The renaissance of historic Italian Jewry

The renaissance of historic Italian Jewry

It is not surprising to hear that Jewish life in Italy through the ages constitute a rich chapter within Jewish history. We could easily grasp its dimension by just mentioning such luminaries as Leone Ebreo (Don Yehuda Abarbanel), the celebrated medieval thinker, Rabbi Moshe Chaim Luzzatto, the scholar and kabbalist whose writings continue to shine among Jewish thought, or Primo Levi, the Italian Jew who survived the Holocaust and related that experience with lucidity to the world. But how often do we hear about the descendants of a community that was destroyed and its people expelled some five hundred years prior start returning to their religious identity? This is precisely what has been going on with Italian Jewry in Sicily, the southern Italian island which was once an Arab emirate, and even though it lacks any organized Jewish community.

As part of the activities of the “European Days of Jewish Culture”, three hundred people, among them descendants of Bnei Anusim, gathered in Palermo, Sicily, on September 18th to celebrate Jewish culture. The initiative in Italy took place in more than 70 locations, this year with the theme, “Hebrew languages and dialects.” In its Palermo location the activities were divided between visits to Jewish sites, music, and a conference in which Shavei Israel’s emissary for Southern Italy and Sicily, Rabbi Pinchas Punturello, participated together with several lecturers in the field of Hebrew linguistics with its manifestations in Italy. See the pictures here.



The visits covered the area of the Guidecca, the Communal Historical Archives and the Marchesi Palace, while as the closure of the activities the ensemble Tahev Shir held a concert centered on Sephardi and Ashkenazi music. The events were organized by Shavei Israel in coordination with the municipality and local cultural organizations. See the pictures here.



Through these activities, the descendants of Jews who were forced to adopt Catholicism had the opportunity to reconnect with their Jewish roots. Their ancestors, although forced to abandon Judaism, nevertheless maintained a semblance of their Jewish identity secretly in spite of the terror and oppression that the Inquisition represented, and in recent years, whether in Southern Italy or Sicily, are taking the path toward their roots.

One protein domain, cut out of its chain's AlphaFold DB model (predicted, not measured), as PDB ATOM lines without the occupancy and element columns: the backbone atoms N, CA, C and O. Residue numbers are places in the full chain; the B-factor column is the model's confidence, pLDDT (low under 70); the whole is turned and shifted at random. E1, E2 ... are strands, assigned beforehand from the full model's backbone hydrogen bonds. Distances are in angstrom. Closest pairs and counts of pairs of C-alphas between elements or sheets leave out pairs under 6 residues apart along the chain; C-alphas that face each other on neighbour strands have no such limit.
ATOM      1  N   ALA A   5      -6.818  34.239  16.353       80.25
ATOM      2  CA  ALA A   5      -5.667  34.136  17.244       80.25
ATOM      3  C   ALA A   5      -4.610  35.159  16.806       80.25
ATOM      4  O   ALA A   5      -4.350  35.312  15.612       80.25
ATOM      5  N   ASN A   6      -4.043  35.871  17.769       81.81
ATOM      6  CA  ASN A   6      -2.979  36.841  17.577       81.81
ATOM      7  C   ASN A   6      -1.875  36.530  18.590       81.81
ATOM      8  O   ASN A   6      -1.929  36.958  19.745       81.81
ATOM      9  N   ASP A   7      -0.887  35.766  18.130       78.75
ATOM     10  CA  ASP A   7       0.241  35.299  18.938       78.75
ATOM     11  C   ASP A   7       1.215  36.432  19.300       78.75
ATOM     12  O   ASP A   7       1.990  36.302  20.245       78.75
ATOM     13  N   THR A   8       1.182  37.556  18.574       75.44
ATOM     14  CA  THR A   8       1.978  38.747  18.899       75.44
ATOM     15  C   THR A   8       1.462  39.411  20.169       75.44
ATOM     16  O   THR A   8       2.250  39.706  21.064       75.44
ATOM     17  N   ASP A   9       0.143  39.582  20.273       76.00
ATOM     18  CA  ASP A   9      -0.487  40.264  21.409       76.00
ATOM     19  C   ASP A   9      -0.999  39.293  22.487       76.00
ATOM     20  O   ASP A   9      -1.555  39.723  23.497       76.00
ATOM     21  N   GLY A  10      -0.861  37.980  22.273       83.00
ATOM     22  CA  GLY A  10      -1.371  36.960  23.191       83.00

“The return of the Jewish people is a remarkable testimony about the power of Jewish collective memory, together with our historical and moral duty of reaching to them, thus receiving them back within the Jewish people”, states Michael Freund, Chairman of Shavei Israel, the main organization that works with Bnei Anousim in Italy and worldwide.

Briefly tracing the history of Sicilian Jewry, it probably dates to the years prior the destruction of the Second Temple and exile of the Jews, though we know that after the destruction of the Temple many Jews arrived as slaves. Over the centuries the community flourished, despite multiple persecutions and executions, with great rabbis and scholars. By the 14th century and under the pressure of Spanish rule the situation deteriorated to an extent that ghettos were established, and for those reluctant to embrace Christianity daily life became awful, reaching its peak with the definitive expulsion of the Jews (52 communities all over Sicily) in 1510, an estimated number of 37,000. Those who remained were converted by force, with the ubiquitous eye of the Inquisition always vigilant of any illegal religious activity among Italian Jewry.

Many moved to neighbouring Italian regions like Naples and Calabria, as well as many Spanish Jews did, between them the renowned Don Isaac Abarbanel, scholar and businessman who had served as a minister in Spain. The Inquisition in Southern Italy lasted until the 17th century and possibly even later, burning Bnei Anousim and their descendants. Even still, it couldn’t prevent the Jewish identity from being transmitted from generation to generation, making it possible that today that some of these descendants are slowly undertaking the path to their Jewish roots.

“Palermo’s celebration of Jewish culture stresses the strength of the Jewish spirit, and the touching fact of realizing once more how neither the expulsion nor the Inquisition succeeded in extinguishing the perennial Jewish spark”, concludes Freund.